Statewatch: Open letter to Secretary-General of International Maritime Organization (IMO)

30 June 2020 — Statewatch

Statewatch News Online, 30 June 2020

e-mail: office@statewatch.org

London, 29 June 2020 – The civil liberties organisation Statewatch has today delivered an open letter [1] with hundreds of signatories to Mr Kitack Lim, Secretary-General of International Maritime Organization (IMO), calling on him to revoke the Libyan maritime search and rescue (SAR) zone [2] in order to prevent the so-called Libyan Coast Guard undertaking ‘pull-backs’ of migrants to Libya, where they face violence, abuse and mistreatment.

The letter, drafted by Statewatch and Osservatorio Solidarietà [3] demands that the Libyan SAR zone, which was declared in December 2017 and has been operative since mid-2018, be struck off from international records for five key reasons:

  • the country cannot be considered a safe port in which to disembark people, a requirement of international law;
  • the Libyan Coast Guard and the Libyan Maritime Rescue Coordination Centre do not have the requisite capabilities to conduct operations of their own accord, often relying on the technical assets of the EU and/or its member states, in particular Malta and Libya, to coordinate operations;
  • the Libyan Coast Guard’s membership includes persons identified as being or having links with human traffickers and its missions frequently involve ill-treatment of those ‘rescued’;
  • the IMO’s declaratory procedure, which allows states to claim a SAR zone unless other state parties object, has been used to undermine fundamental principles such as the right to life and the duty to assist in rescues at sea, with EU member states relinquishing their duties in pursuit of immigration policy goals;
  • the existence of a Libyan SAR zone is being used to criminalise NGOs in order to prevent them undertaking rescues in Libyan waters and bringing people to genuine ports of safety in the EU.

This letter supports a submission made to the IMO in March 2020 by the NGOs Comitato Nuovi Desaparecidos del Mediterraneo, Progetto Diritti and Open Arms, to which the IMO has still not responded. [4]

More than 200 individuals and over 70 associations, groups and networks (some of which represent dozens of civil society organisations) from Europe, North Africa and beyond have signed the letter. 14 MEPs from nine Member States (Germany, Greece, Ireland, Italy, Netherlands, Portugal, Slovenia, Spain and Sweden) and three groups in the European Parliament (European United Left/Nordic Green Left, Socialists & Democrats and Greens/European Free Alliance) have given their support to the initiative. [5]

The European Commission formally recognises that Libya is unsafe for migrants, as certified by national and international courts, as well as UN agencies (UNHCR, IOM), special rapporteurs and experts on human rights. However, in practice, the Commission cooperates with EU member states and third-country governments and agencies to engineer a context that results in death at sea or returns to Libyan camps, where torture, mistreatment and other human rights abuses are rife, as the outcome of attempted sea crossings.

Yasha Maccanico, a researcher for Statewatch, said:

“The Libyan SAR zone makes a mockery of the law of the sea. It allows other states to relinquish their responsibilities under international law and subordinates human rights, the right to life and the prohibition of torture, inhuman and degrading treatment to the EU’s restrictive migration policy approach. The IMO needs to stand up to states misusing procedures for instrumental purposes, for the sake of the international legal system as a whole.”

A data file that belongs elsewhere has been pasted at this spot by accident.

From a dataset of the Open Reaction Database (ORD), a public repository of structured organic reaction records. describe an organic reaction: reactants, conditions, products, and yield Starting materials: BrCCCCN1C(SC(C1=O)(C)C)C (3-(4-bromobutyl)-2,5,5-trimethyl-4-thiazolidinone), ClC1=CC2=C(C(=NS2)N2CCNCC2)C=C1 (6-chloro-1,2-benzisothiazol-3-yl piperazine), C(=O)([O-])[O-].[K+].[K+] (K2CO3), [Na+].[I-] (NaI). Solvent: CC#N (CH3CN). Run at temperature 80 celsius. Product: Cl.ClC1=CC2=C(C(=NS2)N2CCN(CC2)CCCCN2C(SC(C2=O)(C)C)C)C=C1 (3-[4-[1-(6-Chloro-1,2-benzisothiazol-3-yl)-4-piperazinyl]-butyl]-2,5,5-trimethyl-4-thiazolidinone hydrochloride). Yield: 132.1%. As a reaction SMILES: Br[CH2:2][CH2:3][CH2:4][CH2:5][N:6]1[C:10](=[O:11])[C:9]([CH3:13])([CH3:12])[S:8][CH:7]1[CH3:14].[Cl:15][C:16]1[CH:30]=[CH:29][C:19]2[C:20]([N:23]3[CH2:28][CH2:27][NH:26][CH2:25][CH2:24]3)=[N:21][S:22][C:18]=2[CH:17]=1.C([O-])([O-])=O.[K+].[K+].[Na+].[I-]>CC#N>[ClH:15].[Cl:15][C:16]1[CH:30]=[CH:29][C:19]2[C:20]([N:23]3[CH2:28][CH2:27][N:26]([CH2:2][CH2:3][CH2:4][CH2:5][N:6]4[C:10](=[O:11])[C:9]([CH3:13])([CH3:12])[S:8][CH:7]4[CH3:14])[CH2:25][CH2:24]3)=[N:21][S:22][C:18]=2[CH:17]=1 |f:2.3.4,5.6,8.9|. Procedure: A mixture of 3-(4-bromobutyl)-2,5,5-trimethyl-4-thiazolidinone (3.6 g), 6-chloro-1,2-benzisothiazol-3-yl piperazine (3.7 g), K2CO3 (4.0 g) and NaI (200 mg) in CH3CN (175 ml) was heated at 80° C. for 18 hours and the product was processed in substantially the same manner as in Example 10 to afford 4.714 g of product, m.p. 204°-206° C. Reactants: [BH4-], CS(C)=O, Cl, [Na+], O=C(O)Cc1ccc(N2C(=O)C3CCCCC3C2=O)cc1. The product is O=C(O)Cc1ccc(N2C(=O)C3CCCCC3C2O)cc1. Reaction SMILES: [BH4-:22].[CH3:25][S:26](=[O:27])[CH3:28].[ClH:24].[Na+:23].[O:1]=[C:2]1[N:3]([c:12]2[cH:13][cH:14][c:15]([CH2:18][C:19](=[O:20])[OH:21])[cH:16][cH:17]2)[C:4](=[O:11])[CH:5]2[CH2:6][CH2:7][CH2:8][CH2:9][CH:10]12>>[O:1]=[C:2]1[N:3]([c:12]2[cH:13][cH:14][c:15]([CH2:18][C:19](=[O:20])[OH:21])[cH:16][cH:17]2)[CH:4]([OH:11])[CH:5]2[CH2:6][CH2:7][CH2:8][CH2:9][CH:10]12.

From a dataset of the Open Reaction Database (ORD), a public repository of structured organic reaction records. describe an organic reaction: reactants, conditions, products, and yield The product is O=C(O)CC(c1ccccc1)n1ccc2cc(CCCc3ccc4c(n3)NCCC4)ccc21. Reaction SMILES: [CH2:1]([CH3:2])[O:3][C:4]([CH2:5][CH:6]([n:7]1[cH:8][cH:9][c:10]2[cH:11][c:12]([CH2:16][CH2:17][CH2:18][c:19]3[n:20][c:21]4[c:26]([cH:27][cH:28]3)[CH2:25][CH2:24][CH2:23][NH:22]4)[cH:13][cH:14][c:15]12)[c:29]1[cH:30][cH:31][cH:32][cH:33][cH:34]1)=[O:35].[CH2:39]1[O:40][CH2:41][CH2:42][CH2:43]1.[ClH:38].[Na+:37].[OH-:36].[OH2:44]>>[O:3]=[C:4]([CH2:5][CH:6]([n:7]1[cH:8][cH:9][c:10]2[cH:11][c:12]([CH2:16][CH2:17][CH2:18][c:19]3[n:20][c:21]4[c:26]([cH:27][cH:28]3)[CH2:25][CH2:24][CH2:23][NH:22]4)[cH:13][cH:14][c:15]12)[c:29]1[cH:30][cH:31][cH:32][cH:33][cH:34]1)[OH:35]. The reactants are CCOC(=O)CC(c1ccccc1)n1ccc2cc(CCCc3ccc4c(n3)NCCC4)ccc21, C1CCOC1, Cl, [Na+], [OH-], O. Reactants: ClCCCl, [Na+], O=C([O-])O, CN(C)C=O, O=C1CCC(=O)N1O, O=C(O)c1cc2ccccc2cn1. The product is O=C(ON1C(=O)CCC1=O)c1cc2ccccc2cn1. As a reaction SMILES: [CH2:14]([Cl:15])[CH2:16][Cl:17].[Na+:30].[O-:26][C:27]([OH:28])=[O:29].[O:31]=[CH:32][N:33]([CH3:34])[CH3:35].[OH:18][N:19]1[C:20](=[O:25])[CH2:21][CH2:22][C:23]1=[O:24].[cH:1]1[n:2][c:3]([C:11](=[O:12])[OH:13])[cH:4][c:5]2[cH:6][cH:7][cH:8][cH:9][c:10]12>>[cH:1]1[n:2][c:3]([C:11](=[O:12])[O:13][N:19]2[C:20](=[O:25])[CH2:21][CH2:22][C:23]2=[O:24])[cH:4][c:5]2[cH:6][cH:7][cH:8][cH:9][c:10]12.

Contacts

Yasha Maccanico, Statewatch, yasha [at] statewatch.org

Lorella Beretta, Osservatorio Solidarietà della Carta di Milano, cartamilanosolidarieta [at] gmail.com

Notes

[1] The open letter can be found here. It is available in PDF format, with the signatories as of the time of delivery, here . It remains open for signatures.

[2] The 1979 International Convention on Maritime Search and Rescue, for which the IMO is the responsible body, is designed to ensure that “no matter where an accident occurs, the rescue of persons in distress at sea will be co-ordinated by a SAR organization and, when necessary, by co-operation between neighbouring SAR organizations.” It requires that rescued persons be taken to a place of safety. More information is available here.

[3] Statewatch is a non-profit-making voluntary group founded in 1991 comprised of lawyers, academics, journalists, researchers and community activists. Its European network of contributors is drawn from 18 countries. Statewatch encourages the publication of investigative journalism and critical research in Europe in the fields of the state, justice and home affairs, civil liberties, accountability and openness. Website: https://www.statewatch.org

Osservatorio Solidarietà is a group of activists, journalists, jurists, citizens acting in solidarity, members of NGOs and associations. Its goal is to identify and criticise political, media and legislative attempts to discredit and oppose initiatives to act in solidarity. Website: http://osservatoriosolidarieta.org/

[4] A first letter to the IMO was sent by Comitato Nuovi Desaparecidos, Progetto Diritti and Open Arms. See: Emiliano Drudi, Esposto all’IMO per demolire l’alibi della zona SAR libica, Tempi Moderni, 31 March 2020. It was reported on in English here.

[5] The full list of signatories at the time of delivery can be found attached to the letter (pdf).

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Statewatch: Monitoring the state and civil liberties in Europe
c/o MDR,88 Fleet St, London EC4Y 1DH
tel: +44(0)203 691 5227
http://www.statewatch.org

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